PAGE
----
The enemy's camp being taken, which was full of every thing, (for he had sent them away naked,) he distributed all the booty among his own soldiers only:
chiding the consul's army and the consul himself, he says, “Soldiers, ye shall do without any portion of the spoil taken from that enemy to which you were well nigh becoming a spoil: and you, Lucius Minutius, until you begin to assume the spirit of a consul, shall command these legions as lieutenant-general.”
Minutius accordingly resigns his office of consul, and remains with the army, as he had been commanded. But so meekly obedient were the minds of men at that time to authority combined with superior merit, that this army, mindful of the kindness (conferred) rather than of the slur (cast on them), both voted a golden crown of a pound weight to the dictator, and saluted him as their patron when setting out.
The senate at Rome, being convened by Quintus Fabius, praefect of the city, ordered Quintius to enter the city in triumph, in the order of march in which he was coming.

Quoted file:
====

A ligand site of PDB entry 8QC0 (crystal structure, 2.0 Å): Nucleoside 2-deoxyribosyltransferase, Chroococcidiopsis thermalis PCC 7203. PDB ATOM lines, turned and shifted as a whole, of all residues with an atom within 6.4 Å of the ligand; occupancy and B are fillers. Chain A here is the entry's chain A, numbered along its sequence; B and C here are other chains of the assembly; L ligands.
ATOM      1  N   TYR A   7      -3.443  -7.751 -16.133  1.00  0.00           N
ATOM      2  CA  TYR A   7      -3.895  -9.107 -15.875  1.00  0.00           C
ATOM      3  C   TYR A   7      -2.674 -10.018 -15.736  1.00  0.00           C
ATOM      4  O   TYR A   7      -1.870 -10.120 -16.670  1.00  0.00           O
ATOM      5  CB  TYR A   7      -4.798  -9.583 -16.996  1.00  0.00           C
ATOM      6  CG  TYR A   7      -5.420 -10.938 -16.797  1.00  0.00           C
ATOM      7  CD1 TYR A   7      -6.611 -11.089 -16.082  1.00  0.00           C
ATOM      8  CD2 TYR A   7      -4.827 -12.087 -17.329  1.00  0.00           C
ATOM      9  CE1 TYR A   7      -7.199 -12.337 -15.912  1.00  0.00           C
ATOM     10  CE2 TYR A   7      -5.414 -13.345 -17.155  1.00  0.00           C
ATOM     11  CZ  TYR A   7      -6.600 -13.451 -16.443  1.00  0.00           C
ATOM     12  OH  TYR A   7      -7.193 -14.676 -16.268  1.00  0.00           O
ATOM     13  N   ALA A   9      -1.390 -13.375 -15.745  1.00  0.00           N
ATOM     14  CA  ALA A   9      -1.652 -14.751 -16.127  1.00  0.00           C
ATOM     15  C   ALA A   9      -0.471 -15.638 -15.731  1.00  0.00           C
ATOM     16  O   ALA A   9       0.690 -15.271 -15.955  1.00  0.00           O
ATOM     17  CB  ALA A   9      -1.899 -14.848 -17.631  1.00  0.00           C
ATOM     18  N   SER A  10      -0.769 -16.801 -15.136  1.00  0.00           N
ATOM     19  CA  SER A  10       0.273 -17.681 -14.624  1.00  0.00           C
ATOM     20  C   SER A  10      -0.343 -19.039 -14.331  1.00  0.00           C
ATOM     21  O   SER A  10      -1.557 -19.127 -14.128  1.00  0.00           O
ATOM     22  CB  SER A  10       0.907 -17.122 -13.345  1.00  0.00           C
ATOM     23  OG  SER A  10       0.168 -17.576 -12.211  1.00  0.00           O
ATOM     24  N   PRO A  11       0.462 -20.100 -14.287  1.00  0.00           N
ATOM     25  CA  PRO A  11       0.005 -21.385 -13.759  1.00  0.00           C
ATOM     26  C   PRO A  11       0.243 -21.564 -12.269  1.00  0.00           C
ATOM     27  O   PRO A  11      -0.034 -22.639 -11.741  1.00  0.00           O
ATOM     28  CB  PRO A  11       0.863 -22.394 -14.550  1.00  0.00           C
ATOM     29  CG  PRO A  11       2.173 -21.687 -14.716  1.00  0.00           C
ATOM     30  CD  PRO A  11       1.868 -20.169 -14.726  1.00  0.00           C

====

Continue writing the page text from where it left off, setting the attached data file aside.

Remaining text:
The leaders of the enemy were led before his car: the military standards were carried before him: his army followed laden with spoil. Tables with provisions are said to have been laid out before the houses of all, and (the soldiers) partaking of the entertainment, followed the car with the triumphal hymn and the usual jests, after the manner of revellers.
On that day the freedom of the state was granted to Lucius Mamilius of Tusculum, with universal approbation.
The dictator would have laid down his office, had not the assembly for the trial of Marcus Volscius, the false witness, detained him; the fear of the dictator prevented the tribunes from obstructing it. Volscius was condemned and went into exile to Lanuvium. Quintius laid down his dictatorship on the sixteenth day, having received it for six months. During those days the consul Nautius engages the Sabines at Eretum with distinguished success. Besides the devastation of their lands, this additional blow also befell the Sabines. Fabius Quintus was sent to Algidum as successor to Minucius.
Towards the end of the year the tribunes began to agitate the question of the law; but because two armies were abroad, the patricians carried the point, that no business should be proposed to the people. The commons [p. 195]
succeeded in electing the same tribunes for the fifth time.
They report that wolves seen in the Capitol were driven away by dogs; that on account of that prodigy the Capitol was purified. Such were the transactions in that year.